To his eternal credit, Sullivan showed incredible resolve. Needing to play his final three holes in four-under par, Sullivan managed to make a birdie and an eagle before heading to the final hole.

A three on 18 was a must, and Sullivan faced a nerve-jangling four-footer to claim his Web.com Tour status for next season. The putt, however, slid by, leaving him one shot outside of the magic number.

Golf can be a cruel sport at times.

Sullivan does, however, have conditional status for next year, meaning he will have the opportunity of playing events through Monday qualifiers.

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GolfWRX Morning 9: Louis king again | Q-School craziness

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By Ben Alberstadt (ben.alberstadt@golfwrx.com)

December 10, 2018

Good Monday morning, golf fans.
1. King again!
Louis Oosthuizen captured his home country’s open for his first win in three years.
  • Ryan Herrington writes…”Louis Oosthuizen was already the winner of a historic Open title, but on Sunday he claimed arguably a more meaningful one to the 36-year-old. With a closing 67 at Randpark Golf Club in Johannesburg, Oosthuizen posted a runaway six-stroke victory over France’s Romain Langasque at the South African Open, his home country’s oldest tournament.”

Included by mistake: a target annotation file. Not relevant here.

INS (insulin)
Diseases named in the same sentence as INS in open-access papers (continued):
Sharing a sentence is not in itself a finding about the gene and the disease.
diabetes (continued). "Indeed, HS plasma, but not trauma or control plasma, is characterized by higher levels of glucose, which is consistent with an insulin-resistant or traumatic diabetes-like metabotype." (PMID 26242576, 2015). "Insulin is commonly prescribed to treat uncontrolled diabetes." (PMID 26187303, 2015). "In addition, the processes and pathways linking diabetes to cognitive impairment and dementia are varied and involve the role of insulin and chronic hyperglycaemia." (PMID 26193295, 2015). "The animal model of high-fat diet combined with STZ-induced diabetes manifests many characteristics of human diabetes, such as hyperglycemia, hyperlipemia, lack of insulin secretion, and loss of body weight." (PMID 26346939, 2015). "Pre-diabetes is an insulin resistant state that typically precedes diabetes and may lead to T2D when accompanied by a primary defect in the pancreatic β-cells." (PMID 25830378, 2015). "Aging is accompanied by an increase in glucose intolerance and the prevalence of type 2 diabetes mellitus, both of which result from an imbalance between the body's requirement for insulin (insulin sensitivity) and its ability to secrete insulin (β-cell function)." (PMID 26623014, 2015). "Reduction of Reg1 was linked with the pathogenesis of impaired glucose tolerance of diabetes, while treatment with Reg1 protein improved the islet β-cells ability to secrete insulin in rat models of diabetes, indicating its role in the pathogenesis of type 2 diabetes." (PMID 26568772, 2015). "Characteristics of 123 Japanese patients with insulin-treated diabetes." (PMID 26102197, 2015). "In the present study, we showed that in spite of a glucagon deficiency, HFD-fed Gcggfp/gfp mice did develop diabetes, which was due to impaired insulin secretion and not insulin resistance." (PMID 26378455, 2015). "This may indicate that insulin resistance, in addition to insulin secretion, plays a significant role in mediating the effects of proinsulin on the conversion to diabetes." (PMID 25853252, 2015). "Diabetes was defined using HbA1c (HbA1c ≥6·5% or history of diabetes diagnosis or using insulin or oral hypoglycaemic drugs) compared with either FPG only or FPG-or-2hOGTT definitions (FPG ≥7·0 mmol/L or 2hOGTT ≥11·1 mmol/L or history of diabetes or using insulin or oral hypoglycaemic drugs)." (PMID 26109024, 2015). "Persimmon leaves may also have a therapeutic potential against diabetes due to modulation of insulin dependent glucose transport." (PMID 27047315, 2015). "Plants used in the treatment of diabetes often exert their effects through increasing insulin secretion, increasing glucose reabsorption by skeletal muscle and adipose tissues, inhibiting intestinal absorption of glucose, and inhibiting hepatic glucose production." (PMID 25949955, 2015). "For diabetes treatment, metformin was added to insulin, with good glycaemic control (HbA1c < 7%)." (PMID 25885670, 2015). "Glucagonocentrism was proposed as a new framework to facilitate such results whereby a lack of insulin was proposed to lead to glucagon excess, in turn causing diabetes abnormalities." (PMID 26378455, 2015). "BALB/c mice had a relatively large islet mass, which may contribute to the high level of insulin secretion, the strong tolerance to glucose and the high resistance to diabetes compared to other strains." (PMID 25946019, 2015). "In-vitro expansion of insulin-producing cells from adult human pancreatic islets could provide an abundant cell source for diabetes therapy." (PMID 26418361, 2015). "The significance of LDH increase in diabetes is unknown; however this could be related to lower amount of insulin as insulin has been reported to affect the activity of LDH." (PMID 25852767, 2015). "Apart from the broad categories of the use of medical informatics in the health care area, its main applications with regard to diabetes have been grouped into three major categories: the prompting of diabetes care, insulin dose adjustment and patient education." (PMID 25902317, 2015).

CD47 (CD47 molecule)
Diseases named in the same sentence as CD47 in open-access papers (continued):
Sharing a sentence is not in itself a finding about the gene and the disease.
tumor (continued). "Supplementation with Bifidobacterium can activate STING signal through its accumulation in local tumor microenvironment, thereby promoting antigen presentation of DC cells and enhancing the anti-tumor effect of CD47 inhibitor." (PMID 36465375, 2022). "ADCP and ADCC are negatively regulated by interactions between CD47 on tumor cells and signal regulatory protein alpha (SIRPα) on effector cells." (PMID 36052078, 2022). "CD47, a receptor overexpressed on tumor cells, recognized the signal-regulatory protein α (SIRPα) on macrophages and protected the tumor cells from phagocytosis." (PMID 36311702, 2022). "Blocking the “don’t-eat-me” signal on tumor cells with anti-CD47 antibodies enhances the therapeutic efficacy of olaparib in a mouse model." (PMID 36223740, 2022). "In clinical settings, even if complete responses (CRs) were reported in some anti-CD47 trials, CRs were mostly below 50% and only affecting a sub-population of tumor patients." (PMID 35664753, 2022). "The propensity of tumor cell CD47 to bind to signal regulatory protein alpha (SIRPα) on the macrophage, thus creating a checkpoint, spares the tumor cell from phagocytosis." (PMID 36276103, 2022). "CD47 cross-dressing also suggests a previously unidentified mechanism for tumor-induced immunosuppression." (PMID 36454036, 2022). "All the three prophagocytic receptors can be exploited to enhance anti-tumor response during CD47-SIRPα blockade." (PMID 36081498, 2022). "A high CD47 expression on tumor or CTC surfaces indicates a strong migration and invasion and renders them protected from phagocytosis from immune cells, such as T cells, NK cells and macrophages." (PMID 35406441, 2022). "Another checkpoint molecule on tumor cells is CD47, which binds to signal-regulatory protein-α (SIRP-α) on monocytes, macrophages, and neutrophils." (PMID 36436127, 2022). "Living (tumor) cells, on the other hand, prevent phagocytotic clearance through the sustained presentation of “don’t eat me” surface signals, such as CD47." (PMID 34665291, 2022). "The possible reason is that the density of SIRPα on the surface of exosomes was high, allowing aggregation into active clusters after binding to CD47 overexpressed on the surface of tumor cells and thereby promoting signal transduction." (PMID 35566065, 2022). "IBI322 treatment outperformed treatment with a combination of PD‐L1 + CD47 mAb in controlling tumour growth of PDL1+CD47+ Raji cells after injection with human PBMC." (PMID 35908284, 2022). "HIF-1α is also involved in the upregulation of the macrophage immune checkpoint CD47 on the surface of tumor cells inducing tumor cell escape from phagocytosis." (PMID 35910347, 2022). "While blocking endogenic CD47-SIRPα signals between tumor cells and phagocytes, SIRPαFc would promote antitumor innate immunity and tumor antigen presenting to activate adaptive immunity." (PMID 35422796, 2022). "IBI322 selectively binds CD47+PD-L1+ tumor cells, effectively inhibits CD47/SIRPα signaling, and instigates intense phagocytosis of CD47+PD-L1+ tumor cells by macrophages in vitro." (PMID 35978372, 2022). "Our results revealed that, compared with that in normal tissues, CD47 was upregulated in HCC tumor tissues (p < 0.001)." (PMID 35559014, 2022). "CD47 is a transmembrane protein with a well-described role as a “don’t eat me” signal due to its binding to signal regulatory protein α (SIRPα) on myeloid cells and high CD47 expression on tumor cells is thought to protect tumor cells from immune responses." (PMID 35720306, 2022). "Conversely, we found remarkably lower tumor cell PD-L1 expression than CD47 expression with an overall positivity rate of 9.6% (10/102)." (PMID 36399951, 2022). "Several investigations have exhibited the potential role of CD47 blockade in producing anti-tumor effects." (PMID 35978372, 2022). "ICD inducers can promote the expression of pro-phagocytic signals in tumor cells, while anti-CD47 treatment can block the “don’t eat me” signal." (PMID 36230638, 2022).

• “I wish the family was here,” said a tearful Oosthuizen, ending a nearly three-year winless drought. “The crowd was great this whole week, it was nice to do it for them.”
  • “It was Oosthuizen’s eighth career European Tour triumph, four of which have come in events in South Africa. But this was the first time he’s won his country’s Open after playing in the event for the first time since a third-place finish in 2010.”
2. St. Simons boys triumph
Patton Kizzire and Brian Harman, both residents of St. Simons Island, joined forces to win the QBE Shootout.
  • PGATour.com’s Cameron Morfit …”We’re normally trying to get into each other’s heads,” Kizzire said after the St. Simons Island, Georgia duo shot a best-ball, final-round 61 in blustery weather to reach 30-under and win the unofficial QBE at Tiburón Golf Club. “And this week he was nice to me, which was kind of weird.”
  • Added Harman: “I was hoping I wasn’t going to throw him for a loop.”
  • “For the second straight year Graeme McDowell finished second, this time with a new partner, Emiliano Grillo. They made par on 18 to finish 29-under, one back.”
  • “Three teams shared third, two back: Charles Howell III and Luke List, who was 9-under on his own ball over the last nine holes as they shot 61; Kevin Na and Bryson DeChambeau (62); and Charley Hoffman and Gary Woodland (63), their highlight coming when Woodland aced the 202-yard 5th hole.”